I lost my buddy…

Posted on 05 October 2019

Wiley was 14 years old, in his prime, healthy and strong. He was my personal horse. He was a smart one, who tolerated and tested my lack of patience. Wiley taught me a lot.

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On Tuesday the 17th, Wiley began to show signs of colic, so we called a local vet for an emergency visit, and his prognosis was good. At around 7PM that evening the vet gave him something for the pain and a something to help relax his gut. We’re on a mountain above the closest town, and it takes about an 60 to 90 minutes for a vet to arrive once you make the call.

At around 11PM that same evening, Wiley began to show increased signs of pain, so we called for the vet again. Wiley was collapsing from the intense pain, but was trying so hard to stay on his feet and walk with me until the vet could return. At 1AM early the next morning, the vet sedated him, tubed him with oil, and gave him a thorough examination, but believed at this point, he was going to be okay.

We stayed up all night with him, took him for several trailer rides to try and loosen up his gut, but by morning, he was very lethargic, and still showing signs of colic.


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We took him to town to our regular vet for an examination, and he concluded that although it was colic, the prognosis was good, that he believed he would pass any blockage that was obstructing his gut.

When we returned to the ranch, Wiley was in rough shape, he was having trouble standing, he was quivering from pain, it was absolutely terrible to watch. We gave him additional pain medication and called the vet. We had two options, put him down or take him to Washington State Universities equine hospital in Pullman, WA.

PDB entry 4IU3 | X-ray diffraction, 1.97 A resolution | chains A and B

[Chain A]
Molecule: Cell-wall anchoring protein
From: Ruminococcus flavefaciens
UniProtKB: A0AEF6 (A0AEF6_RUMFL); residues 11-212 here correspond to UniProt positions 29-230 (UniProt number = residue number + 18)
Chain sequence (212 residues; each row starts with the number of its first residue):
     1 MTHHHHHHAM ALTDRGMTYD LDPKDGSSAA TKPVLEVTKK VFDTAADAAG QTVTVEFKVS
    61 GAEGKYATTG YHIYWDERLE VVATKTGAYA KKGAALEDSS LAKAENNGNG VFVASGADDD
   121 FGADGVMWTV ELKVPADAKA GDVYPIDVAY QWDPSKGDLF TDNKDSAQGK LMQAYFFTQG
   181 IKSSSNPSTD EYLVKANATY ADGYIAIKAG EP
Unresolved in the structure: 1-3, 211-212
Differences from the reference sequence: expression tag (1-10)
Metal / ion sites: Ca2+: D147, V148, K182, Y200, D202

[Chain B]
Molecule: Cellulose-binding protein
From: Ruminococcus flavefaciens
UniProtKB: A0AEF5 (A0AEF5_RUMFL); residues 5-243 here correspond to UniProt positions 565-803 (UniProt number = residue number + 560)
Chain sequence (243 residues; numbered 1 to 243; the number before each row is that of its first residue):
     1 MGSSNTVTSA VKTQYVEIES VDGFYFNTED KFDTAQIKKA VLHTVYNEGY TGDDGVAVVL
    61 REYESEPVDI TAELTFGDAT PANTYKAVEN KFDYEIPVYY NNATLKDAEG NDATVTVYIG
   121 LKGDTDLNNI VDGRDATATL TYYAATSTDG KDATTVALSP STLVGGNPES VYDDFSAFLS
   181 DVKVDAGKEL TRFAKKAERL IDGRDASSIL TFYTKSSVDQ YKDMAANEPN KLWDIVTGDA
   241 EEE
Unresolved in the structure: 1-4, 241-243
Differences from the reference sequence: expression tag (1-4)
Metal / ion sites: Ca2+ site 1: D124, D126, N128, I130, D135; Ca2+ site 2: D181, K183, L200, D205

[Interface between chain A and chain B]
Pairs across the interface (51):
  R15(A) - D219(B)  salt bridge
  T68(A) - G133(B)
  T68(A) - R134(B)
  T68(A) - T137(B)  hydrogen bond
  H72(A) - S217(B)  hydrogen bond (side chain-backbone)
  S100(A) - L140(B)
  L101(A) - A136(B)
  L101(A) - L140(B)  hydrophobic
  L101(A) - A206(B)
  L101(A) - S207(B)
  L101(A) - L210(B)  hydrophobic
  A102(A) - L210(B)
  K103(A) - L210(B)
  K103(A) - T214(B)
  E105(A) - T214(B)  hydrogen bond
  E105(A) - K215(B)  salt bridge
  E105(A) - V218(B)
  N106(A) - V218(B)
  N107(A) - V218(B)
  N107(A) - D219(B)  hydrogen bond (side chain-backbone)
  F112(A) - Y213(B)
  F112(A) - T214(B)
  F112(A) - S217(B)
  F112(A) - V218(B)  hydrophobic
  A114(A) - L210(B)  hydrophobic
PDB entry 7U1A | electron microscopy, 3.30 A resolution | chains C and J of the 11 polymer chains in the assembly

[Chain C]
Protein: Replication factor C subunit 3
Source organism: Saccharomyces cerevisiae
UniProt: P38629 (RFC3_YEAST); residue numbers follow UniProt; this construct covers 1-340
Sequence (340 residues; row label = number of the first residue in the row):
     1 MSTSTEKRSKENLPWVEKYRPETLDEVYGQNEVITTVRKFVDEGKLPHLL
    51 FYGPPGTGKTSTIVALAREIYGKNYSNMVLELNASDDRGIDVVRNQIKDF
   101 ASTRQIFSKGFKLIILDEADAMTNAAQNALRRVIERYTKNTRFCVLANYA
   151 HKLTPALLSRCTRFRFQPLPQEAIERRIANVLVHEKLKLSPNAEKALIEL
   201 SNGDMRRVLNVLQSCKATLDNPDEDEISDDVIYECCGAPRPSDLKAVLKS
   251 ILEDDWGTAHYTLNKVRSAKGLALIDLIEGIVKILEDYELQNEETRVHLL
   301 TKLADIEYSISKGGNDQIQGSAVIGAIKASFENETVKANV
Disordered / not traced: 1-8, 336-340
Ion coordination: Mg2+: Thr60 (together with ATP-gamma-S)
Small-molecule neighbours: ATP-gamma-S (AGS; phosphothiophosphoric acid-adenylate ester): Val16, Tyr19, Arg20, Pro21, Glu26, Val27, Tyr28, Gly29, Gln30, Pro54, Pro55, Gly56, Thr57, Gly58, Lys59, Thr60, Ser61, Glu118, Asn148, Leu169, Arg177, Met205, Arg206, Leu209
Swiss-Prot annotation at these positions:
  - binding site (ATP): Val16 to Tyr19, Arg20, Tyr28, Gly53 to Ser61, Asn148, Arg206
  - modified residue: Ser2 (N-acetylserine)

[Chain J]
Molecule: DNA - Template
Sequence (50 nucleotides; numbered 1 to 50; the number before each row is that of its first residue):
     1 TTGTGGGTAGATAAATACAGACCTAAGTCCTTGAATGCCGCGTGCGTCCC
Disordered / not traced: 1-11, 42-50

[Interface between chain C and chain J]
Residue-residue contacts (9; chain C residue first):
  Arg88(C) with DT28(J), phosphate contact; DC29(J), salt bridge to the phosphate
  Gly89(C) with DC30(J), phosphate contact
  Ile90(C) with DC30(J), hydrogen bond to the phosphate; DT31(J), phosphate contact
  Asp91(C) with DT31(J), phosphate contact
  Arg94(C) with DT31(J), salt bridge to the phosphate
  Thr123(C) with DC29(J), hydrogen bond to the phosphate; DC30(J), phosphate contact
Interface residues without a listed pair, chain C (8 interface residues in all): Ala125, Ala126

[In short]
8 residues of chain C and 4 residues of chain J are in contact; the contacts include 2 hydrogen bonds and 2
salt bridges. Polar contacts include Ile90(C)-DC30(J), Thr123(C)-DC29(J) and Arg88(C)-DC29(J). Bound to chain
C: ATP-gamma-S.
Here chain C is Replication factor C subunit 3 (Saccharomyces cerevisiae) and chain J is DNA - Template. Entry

We called the university, and told them that we were 5 hours out and on our way. It was a tough trailer ride for him, we stopped a half dozen times or more to check on him, but we had to keep moving if there was a chance to save him. We arrived at about 11PM on the 18th, and were greeted by more than a dozen students and doctors, who wasted no time taking away Wiley’s pain and working to diagnose his illness.

What a stoic horse Wiley was, he was in such intense pain, but his heart-rate, breathing and temperature were all recording as normal. It was making it difficult for all of our vets to identify the problem.


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After hours of hard work by the incredibly talented and caring staff at the university, they could not pinpoint what the precise issue was, without further exploratory surgery. Wiley at this point had been struggling and in pain for nearly 36 hours, and I couldn’t subject him to unknown surgery and the complications of recovery, which he might not survive anyway.


At 3:22AM on Thursday the 19th of September, after 4 vets, and traveling hundreds of miles, I made the decision.

I’m sorry Wiley, I had to take away your pain.


Before Wiley passed, I donated him to the university, so that his death was not a waste, that they might be able to learn something from him, that he could help others. Although burying him on the ranch would have been nice to do, he was far more valuable to the university doctors and students.

His autopsy concluded that he had a displaced colon, and twisted intestine, likely caused by not drinking water the evening before when we had a little storm with a sudden temperature drop.

Washington State University sent us Wiley’s shoes, along with a very special card, filled with kind and loving words. Wiley was loved by our entire family, and he will be missed.

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